Confirmation in the Spring
By Daniel Griswold
This Article ran in The Island Packet’s Bluffton Edition
twitter name: dannonhill
Spring is just around the corner even though the winter so far has not been that bad. I’ve gotten just the right amount of Vitamin D from the sunshine from yard sales and walks in 70 degree weather. With the exception of a few days of chill, I’d start cleaning up our landscaping and the garage for the summer.
I’m also dreaming of April and May because our season of Confirmation started last Sunday. Confirmation starts in January at our church and our celebration to end our class is usually just after the Easter season. Sunday evening I sat down with some of our families and talked about the faith walks of our youth. In an artistic way, growing and discovering faith through the spring just makes sense because new life is blooming everywhere while we learn to walk in the dust of Jesus. I love every moment of this journey we take together. I always learn something while teaching.
Each year, I am growing in appreciation for this rite of passage by young people of faith. Personally, I grew up in a tradition (Pentecostal) that did not “confirm” youth. Rather, we were baptized when we decided we would profess our faith, and at that time we would become members. My baptism was rather rudimentary, in steel tub with very cold water in a multi-purpose room/sanctuary. I remember the shock of it all, but I will never forget the applause of the congregation and the affirmation of being welcomed into a larger family.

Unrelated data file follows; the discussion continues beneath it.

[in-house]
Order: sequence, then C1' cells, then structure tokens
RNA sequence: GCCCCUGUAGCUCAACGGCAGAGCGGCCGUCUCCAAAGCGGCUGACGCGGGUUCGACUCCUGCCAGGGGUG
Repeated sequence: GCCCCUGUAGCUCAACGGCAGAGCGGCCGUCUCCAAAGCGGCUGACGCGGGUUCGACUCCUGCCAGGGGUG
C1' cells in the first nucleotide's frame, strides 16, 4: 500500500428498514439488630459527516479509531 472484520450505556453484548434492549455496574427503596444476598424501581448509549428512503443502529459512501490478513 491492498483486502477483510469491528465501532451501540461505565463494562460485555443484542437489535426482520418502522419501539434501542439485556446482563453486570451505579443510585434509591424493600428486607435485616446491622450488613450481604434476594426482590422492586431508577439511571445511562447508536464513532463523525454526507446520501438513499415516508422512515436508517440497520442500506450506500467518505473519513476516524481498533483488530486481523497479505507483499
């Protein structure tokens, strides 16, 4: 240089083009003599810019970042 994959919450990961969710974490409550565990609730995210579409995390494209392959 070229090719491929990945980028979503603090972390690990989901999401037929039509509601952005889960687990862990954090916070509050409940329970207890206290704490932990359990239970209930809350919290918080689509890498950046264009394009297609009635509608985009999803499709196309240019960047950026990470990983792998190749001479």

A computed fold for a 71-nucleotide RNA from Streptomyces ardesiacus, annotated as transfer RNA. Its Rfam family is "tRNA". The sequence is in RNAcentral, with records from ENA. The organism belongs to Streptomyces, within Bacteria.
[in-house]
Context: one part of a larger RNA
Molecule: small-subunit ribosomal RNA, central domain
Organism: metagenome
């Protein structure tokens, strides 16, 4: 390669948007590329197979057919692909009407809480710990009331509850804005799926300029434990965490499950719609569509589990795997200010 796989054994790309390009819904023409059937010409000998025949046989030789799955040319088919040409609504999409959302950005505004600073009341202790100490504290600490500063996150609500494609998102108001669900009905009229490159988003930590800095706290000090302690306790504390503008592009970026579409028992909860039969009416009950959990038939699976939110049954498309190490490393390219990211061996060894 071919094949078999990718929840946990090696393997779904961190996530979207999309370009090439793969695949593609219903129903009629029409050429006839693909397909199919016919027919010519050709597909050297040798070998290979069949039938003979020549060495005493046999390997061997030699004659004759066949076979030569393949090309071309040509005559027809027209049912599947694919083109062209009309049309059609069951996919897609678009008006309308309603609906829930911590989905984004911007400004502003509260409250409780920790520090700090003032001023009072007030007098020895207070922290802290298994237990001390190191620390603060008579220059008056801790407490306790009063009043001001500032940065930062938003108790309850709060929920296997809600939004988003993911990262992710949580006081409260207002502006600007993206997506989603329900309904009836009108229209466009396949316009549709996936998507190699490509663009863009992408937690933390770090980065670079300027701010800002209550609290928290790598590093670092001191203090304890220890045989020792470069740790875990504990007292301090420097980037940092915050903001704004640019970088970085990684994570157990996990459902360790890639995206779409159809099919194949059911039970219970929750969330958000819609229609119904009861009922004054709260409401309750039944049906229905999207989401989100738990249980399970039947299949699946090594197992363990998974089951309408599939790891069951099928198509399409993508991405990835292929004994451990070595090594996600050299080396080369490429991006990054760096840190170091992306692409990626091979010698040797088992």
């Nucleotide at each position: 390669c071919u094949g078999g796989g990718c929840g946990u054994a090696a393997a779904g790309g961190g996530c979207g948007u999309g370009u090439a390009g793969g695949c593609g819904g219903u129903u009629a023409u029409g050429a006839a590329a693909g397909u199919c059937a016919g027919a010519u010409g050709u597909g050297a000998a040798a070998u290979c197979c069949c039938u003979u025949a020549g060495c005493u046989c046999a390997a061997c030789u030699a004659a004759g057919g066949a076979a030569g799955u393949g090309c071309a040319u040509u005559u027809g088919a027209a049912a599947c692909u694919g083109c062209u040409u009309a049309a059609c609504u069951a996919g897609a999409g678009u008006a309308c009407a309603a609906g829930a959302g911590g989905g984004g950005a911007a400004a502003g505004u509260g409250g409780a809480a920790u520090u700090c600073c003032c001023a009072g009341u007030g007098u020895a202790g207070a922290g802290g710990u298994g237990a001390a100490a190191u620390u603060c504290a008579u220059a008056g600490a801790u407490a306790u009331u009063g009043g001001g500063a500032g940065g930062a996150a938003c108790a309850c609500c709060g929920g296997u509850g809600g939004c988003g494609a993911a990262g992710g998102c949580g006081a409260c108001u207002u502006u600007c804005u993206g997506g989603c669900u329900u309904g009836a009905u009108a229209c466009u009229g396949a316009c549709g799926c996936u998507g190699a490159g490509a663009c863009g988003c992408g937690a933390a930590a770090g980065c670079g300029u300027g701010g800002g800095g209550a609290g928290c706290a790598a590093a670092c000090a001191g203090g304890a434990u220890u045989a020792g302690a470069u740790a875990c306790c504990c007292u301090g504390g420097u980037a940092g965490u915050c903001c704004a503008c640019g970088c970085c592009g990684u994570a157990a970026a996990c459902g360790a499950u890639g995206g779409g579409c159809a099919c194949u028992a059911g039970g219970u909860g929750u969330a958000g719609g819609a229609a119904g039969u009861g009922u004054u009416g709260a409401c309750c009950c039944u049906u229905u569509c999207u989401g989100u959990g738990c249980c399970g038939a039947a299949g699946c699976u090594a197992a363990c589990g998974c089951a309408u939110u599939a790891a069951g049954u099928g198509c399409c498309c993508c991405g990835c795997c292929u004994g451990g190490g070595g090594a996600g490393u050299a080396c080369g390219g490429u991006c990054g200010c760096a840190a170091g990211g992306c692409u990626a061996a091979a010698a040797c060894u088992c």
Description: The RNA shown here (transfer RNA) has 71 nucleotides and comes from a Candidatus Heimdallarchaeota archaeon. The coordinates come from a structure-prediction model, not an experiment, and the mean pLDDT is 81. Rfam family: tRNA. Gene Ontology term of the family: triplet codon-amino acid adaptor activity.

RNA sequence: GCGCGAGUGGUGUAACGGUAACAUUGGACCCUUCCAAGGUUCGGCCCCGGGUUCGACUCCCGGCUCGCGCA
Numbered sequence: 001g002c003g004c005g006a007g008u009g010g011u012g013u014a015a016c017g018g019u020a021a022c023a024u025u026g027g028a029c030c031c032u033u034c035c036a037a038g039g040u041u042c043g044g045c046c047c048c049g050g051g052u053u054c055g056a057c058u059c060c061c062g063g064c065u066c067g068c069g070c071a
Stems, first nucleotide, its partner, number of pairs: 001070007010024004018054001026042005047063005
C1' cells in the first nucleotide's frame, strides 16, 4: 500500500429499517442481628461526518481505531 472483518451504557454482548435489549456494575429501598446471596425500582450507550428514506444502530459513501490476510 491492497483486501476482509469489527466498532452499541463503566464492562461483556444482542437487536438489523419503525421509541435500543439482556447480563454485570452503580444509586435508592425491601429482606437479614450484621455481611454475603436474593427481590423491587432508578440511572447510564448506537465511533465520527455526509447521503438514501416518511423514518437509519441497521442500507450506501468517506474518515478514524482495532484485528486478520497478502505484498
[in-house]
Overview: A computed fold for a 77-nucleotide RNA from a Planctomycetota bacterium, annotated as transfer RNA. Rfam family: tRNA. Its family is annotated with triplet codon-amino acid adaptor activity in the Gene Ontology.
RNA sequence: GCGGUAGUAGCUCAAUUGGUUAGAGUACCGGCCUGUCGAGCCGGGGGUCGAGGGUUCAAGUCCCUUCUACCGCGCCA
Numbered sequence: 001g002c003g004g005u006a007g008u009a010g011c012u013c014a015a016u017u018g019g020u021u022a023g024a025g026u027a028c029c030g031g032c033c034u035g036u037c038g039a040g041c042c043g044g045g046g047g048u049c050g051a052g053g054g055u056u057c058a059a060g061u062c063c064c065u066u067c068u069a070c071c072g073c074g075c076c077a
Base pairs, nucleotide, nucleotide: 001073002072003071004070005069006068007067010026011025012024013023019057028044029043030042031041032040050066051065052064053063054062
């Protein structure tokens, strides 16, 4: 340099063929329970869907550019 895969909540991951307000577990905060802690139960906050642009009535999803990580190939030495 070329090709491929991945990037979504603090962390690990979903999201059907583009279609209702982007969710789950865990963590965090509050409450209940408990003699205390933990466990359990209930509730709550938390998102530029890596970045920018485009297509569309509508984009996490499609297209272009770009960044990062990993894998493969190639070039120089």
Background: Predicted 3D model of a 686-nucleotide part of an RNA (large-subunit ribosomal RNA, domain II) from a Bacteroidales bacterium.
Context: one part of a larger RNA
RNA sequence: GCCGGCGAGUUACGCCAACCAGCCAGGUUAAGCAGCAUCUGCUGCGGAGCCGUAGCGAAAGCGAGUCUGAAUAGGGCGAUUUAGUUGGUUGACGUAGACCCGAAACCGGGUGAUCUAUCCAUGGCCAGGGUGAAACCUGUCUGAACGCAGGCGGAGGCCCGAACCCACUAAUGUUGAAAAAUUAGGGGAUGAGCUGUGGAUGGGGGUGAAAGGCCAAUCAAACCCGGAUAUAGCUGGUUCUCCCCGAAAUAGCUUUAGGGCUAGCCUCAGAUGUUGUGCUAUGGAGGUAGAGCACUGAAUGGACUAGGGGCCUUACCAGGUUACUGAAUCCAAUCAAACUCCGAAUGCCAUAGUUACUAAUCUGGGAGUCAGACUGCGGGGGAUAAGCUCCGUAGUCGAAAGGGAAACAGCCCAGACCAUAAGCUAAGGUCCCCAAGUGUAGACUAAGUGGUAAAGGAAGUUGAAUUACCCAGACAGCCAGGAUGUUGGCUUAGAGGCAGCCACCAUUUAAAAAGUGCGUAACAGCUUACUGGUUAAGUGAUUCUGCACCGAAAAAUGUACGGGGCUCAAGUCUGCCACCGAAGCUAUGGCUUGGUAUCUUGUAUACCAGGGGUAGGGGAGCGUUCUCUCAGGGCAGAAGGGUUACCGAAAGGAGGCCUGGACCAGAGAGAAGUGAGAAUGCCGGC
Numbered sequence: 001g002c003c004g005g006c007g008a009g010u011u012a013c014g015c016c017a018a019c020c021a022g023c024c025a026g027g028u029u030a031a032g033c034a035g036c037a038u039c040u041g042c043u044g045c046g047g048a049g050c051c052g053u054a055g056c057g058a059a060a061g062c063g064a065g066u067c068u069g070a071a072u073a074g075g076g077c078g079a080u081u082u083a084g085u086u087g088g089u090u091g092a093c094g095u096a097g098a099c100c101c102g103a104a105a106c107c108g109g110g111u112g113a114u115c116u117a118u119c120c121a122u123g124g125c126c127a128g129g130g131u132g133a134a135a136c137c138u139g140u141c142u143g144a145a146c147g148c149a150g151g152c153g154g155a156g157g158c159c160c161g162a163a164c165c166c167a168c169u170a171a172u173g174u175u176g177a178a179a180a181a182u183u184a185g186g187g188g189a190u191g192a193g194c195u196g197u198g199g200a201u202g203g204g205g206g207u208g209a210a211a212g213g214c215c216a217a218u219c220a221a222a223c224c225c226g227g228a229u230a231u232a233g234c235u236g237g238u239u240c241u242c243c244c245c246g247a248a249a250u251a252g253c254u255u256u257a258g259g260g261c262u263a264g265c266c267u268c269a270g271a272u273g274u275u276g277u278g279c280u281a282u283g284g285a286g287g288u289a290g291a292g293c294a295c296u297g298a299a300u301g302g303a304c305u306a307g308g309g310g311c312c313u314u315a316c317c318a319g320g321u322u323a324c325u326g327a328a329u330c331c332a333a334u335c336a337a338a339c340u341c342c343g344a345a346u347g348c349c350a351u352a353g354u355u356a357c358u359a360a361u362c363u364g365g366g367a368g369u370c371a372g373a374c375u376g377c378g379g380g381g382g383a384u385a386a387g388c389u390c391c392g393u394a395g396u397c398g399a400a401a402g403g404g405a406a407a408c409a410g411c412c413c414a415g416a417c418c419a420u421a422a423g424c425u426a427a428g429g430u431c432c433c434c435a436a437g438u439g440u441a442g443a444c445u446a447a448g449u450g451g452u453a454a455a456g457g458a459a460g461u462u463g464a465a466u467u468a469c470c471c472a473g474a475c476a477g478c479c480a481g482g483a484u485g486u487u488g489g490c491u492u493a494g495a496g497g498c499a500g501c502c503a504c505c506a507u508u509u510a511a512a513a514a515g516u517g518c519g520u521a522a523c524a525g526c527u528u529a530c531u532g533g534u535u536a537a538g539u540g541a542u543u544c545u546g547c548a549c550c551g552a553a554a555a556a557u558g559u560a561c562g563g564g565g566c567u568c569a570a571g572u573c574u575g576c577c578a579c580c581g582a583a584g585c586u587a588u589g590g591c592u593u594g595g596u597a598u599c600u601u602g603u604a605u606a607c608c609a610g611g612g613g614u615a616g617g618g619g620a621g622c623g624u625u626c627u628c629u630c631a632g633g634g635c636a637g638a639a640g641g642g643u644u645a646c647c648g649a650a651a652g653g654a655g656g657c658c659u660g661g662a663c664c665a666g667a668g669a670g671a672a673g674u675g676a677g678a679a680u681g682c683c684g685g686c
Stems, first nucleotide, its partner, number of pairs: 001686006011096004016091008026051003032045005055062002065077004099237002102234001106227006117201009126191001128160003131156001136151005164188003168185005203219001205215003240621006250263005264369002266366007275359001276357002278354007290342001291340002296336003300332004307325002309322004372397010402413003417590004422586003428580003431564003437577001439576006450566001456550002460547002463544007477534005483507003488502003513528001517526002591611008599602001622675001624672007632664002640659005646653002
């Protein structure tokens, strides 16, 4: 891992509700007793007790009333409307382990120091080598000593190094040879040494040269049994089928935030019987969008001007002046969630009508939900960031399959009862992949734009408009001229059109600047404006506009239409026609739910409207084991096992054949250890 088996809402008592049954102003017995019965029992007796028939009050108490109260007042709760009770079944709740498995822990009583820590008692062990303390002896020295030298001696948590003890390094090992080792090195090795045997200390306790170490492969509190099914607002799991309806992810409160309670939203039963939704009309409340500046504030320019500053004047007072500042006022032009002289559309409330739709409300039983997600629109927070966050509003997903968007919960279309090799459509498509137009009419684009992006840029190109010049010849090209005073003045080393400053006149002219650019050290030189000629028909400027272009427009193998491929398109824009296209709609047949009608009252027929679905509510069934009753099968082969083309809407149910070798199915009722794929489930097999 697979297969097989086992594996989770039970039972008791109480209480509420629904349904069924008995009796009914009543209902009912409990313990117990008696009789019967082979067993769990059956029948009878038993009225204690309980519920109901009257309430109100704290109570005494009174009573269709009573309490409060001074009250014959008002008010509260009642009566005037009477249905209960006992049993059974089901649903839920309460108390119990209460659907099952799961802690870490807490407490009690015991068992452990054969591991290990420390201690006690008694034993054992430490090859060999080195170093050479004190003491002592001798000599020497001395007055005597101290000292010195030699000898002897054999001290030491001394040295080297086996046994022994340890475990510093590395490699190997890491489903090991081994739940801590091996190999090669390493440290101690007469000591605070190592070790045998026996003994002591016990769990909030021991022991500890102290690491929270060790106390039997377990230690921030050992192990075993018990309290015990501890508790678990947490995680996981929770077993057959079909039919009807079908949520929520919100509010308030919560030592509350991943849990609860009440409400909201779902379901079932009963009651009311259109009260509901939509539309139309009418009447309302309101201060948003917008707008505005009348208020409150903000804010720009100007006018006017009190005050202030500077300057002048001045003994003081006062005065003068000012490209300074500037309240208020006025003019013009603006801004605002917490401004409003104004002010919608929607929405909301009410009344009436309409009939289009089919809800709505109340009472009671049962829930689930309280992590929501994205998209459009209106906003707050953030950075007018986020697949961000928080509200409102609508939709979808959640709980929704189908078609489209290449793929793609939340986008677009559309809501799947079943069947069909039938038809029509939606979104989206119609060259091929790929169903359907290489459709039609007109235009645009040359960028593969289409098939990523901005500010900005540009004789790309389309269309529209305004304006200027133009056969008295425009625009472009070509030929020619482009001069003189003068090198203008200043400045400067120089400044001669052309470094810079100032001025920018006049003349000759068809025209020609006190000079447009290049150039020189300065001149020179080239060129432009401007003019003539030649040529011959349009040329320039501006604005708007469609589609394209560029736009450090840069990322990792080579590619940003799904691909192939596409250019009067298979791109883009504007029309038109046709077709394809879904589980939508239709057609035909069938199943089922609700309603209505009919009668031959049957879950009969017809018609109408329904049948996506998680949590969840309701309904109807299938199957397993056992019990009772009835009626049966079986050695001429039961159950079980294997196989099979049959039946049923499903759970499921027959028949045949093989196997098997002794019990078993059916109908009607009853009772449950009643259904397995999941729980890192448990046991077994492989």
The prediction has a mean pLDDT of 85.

In Methodism, like many denominations who infant baptize, the tradition of confirmation is an important moment. We celebrate the decision of our young people to own their own faith. We celebrate the rite in service with vows, we eat a meal with the whole church invited, their families come to congratulate them, all to say that it is a big deal. This is a marker of growth.
Regardless of the tradition in each of our denominations, we all need moments that mark positively the passage of time. Whether we see our lives like Paul envisions, as a race in the book of Philemon, “ I strain to reach the end of the race and receive the prize for which God, through Christ Jesus, is calling us up to heaven,” or if you see God’s Kingdom being made more real in an often chaotic world, like Jesus’ image of a mustard seed which grows large with many branches in the gospel of Luke.
Every person is made as a child of God. We are both the individual growing and leaping forward and we are the family, pushing ourselves and others forward, also reaching out helping as many others reach their full potential.
As you go through your day today, ask yourself who you can encourage today? Is it a young person just blooming in the springtime of faith? Or is it a teacher of faith who helped you grow? Write a letter or say a prayer for those you can remember. God is good and part of our job is to be signs of that goodness for others.